3. Growth medium — Cultured meat production needs specific environmental conditions. A growth medium is a gel or a liquid that contains the nutrients that support the growth of cells outside of the animals. Some companies used a fetal bovine serum for this. Nowadays, it’s a gel or liquid with fats and ingredients to create a finished meat product.
  4. Scaffolding — This is a structure that lab-grown cells grow on and around. This is done to make the cut that resembles the conventional meat we’re used to. Scaffolding can be natural, for example, collagen, gelatin, silk, synthetic, such as polyethylene glycol, or composite.

Finally, changes in the composition and cues from the scaffolding turn cells into skeletal muscle, connective tissue, and fat that make up meat. These cells are then harvested and packed into final meat products.

Overall, the cultivated meat process takes about five weeks upwards, depending on the kind of meat being cultivated.

Some companies are going beyond meat and are looking to create milk and dairy products in the lab.

Benefits of Cultured Meat

These are the benefits of cultured meat.

1. Better for the Animals

An image of a doctor taming animals on a farm

Creating cultivated meat doesn’t harm animals. The producers need to obtain animal stem cells, but this is a one-time, mostly painless extraction.

It’s much less painful and cruel than what animals go through when they are slaughtered for conventional meat.

Moreover, lab-grown meat can be created indefinitely from these cells.

Cultivated meat means there’s no need for harmful procedures in regular farming and no need to slaughter billions of animals.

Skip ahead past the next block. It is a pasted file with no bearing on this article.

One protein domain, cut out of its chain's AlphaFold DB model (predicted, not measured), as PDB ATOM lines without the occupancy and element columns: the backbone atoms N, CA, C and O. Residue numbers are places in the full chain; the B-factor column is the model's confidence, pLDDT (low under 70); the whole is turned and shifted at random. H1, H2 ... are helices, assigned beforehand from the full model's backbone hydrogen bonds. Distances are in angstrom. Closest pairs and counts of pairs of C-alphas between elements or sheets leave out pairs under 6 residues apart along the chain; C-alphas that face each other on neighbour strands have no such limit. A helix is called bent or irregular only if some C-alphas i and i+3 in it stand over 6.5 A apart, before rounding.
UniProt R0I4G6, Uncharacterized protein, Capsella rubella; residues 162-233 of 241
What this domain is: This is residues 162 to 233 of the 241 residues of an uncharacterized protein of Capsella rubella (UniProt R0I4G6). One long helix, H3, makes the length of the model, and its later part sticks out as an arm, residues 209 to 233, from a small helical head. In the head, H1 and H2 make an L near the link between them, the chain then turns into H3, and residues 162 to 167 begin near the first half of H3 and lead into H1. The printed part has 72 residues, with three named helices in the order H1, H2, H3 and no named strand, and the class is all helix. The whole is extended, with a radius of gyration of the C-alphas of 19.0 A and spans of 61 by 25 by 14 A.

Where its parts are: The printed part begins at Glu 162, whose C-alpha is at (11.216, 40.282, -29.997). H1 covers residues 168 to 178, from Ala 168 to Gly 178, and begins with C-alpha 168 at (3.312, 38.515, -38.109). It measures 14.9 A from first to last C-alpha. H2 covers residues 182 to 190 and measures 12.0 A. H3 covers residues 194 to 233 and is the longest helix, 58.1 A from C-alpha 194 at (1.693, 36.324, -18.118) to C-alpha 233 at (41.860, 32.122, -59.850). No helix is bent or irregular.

2. Uses Fewer Resources

Livestock growth takes up around 70% of arable land on our planet [3]. But, growing meat from cells can meet the demand for meat without having to raise more farmed animals. This means smaller agricultural resources are used.

Moreover, if we turn completely to cultivated meat, the land we use for meat production can be lowered by a massive 99% [4].

Turning to lab-grown meat also means fewer water resources used for real meat production. 92% of water usage currently goes to animal agriculture.

1 kg of beef needs over 15 liters of water [5]. Cultivated meat can reduce water usage by 82% to 96%.

3. Better Food Accessibility

A doctor inspecting a lab grown meat on a petri dish

The human population is expected to reach 9.5 billion by 2050 [6]. This means more food will be needed for future generations, but we have limited land, water, and livestock resources.

Some studies show it’ll be impossible to raise enough animals to feed the coming population [7].

Cultivated meat uses only a fraction of the resources compared to conventionally produced meat and doesn’t require animals to be slaughtered. This means lab-grown meat can feed the growing population.

4. It’s Healthier

Lab-grown meat is cultivated using technology that can modify the profile of amino acids and fats. The manufacturers can enrich the meat with more vitamins and minerals.

Lab-grown meat is made in a sterile environment, not in a concentrated animal-feeding farm. This means fewer antibiotics are used.

Scientists can control the amount of fat in meat, reduce cholesterol, or even add heart-healthy fats, such as Omega-3.

Also Read: What Is the Healthiest Meat to Eat?

Negatives of Cultured Meat

A person holding a cultured hamburger meats on a lab